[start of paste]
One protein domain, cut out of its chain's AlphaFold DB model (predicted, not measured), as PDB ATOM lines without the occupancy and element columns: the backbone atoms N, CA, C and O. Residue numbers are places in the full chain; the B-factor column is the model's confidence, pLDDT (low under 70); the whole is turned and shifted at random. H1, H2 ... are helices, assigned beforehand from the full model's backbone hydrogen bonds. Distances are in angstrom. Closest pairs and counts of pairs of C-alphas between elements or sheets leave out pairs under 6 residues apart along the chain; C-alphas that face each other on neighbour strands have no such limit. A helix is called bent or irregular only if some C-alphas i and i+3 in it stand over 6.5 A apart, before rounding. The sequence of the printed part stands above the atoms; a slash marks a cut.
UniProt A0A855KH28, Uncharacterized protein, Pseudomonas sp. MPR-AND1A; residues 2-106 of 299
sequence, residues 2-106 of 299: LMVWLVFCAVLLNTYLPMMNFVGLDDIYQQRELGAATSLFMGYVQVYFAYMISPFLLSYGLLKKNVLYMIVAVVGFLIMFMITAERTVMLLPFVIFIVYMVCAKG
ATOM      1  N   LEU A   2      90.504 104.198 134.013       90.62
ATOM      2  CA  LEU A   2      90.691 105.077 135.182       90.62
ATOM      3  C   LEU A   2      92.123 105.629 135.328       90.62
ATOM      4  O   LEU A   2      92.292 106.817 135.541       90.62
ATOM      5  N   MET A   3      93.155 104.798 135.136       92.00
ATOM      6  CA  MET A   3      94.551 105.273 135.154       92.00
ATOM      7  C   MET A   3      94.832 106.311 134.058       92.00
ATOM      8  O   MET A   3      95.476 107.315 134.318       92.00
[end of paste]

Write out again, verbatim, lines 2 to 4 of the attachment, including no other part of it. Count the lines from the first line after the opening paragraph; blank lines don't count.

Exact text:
sequence, residues 2-106 of 299: LMVWLVFCAVLLNTYLPMMNFVGLDDIYQQRELGAATSLFMGYVQVYFAYMISPFLLSYGLLKKNVLYMIVAVVGFLIMFMITAERTVMLLPFVIFIVYMVCAKG
ATOM      1  N   LEU A   2      90.504 104.198 134.013       90.62
ATOM      2  CA  LEU A   2      90.691 105.077 135.182       90.62